HI, there is family history of hypothyroid in my family... maternal grandmother, maternal uncle and maternal aunt. In the case of my uncle and aunt the disease was detected in the 30, 20's respectatively.
I am 35, had a baby 21 months ago. Since having the baby I have been feeling more and more rundown, hair failing out and have gained weight (never lost the PG weight either ! )....
I have been having hives daily and rather severely most days, since mid January this year. Now its late March, and I am really frustrated. My TSH test is early March was 5.3. I wonder if anyone else has the experience of hives and/or needing to treat hypothyroidism with a TSH at the high end of the normal range? My GP doesn't think I need treatment or at any rate thinks I would not symptoms of hypothroid
I'm sorry you're feeling so lousy. My hyperthyroidism was diagnosed right after the birth of my first child. There are a number of people here who have "subclinical" hypo or hyperthyroidism meaning their lab values aren't off by very much or are "normal" but yet have the symptoms of the disease. Many of us have had to look around to find a doctor (usually an endocrinologist) who is willing to treat us based not just on our labs but by our symptoms. I was diagnosed as subclinical hyperthyroidism and finally found a great endo on the 2nd try. I was on medicine for a year and then was in remission (stable off of medicines) for just over 3 years until my symptoms returned and I had to go back on medicine. My suggestion would be to find a good endo who will look at the whole picture and treat *you*, not the numbers. And btw, your symptoms (tiredness, hair problems and difficulty losing weight) are all signs of hypothyroidism. Just my 2 cents.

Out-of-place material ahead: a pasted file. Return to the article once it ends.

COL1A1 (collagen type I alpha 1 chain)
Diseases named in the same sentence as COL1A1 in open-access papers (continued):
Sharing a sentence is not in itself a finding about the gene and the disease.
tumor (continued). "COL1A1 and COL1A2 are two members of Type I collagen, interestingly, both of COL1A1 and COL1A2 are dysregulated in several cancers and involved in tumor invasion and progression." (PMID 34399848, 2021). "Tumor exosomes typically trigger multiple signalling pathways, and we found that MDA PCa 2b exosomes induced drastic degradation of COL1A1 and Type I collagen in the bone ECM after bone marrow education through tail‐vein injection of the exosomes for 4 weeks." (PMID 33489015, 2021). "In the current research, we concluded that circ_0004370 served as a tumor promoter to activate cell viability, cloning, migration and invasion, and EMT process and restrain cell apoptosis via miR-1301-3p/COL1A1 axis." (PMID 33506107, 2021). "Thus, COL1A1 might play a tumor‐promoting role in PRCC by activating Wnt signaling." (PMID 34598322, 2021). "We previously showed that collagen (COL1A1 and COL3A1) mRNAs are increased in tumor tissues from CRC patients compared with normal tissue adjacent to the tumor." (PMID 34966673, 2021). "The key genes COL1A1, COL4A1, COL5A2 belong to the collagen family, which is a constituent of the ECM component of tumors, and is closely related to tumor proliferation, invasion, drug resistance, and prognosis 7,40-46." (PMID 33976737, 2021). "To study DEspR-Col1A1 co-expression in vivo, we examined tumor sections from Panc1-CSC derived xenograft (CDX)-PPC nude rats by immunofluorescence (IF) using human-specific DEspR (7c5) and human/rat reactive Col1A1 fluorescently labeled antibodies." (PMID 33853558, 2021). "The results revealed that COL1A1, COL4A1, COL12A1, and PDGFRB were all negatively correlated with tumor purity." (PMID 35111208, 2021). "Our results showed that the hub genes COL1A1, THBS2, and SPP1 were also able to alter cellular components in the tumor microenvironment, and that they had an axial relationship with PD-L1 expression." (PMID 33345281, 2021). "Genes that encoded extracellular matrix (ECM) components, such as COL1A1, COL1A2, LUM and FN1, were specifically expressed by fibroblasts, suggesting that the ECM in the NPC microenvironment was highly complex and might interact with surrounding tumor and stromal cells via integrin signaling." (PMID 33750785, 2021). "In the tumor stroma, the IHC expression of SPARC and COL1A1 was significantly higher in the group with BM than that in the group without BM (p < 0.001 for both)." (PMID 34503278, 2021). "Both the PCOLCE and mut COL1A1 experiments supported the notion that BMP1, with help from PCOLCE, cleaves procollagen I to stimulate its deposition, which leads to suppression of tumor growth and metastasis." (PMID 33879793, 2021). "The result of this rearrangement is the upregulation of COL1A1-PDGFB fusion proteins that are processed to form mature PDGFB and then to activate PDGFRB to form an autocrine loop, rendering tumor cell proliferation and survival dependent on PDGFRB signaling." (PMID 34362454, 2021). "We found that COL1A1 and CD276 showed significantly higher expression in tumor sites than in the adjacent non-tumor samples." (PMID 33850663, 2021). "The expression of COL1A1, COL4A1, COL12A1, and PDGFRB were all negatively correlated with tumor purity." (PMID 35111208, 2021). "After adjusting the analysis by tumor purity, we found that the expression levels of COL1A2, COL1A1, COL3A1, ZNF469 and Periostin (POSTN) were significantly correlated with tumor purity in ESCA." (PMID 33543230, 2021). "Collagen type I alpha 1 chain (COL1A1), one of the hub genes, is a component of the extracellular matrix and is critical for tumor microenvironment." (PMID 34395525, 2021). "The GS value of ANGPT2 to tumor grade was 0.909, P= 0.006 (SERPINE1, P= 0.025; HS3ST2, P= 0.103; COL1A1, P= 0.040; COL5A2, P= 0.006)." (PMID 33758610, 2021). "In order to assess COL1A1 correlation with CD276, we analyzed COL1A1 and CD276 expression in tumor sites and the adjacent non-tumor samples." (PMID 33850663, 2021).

Yes, I had chronic hives that--in hindsight--seem obviously to have been coming from a then-undiagnosed case of mild hypothyroidism.
As of last summer, I had a TSH of 4.11 and no antibodies. My wonderful general care provider advised me to take a "watch and wait" attitude. Like your GP, mine was making judgments on the basis of outdated thinking about TSH levels. I do not fault him; it is incredibly difficult for a physician to keep up-to-date in his or her own area of specialty, never mind keeping up adequately with other areas of specialty as well.
I did not stay in a state of limbo for long, and I hope that you will not, either. My limbo was ended when, a few weeks after the lab work that showed a TSH level of 4.11, my thyroid gland's struggles began to make me feel so unwell that my general provider and I soon fell into line with my new endocrinologist's viewpoint that "this should be treated."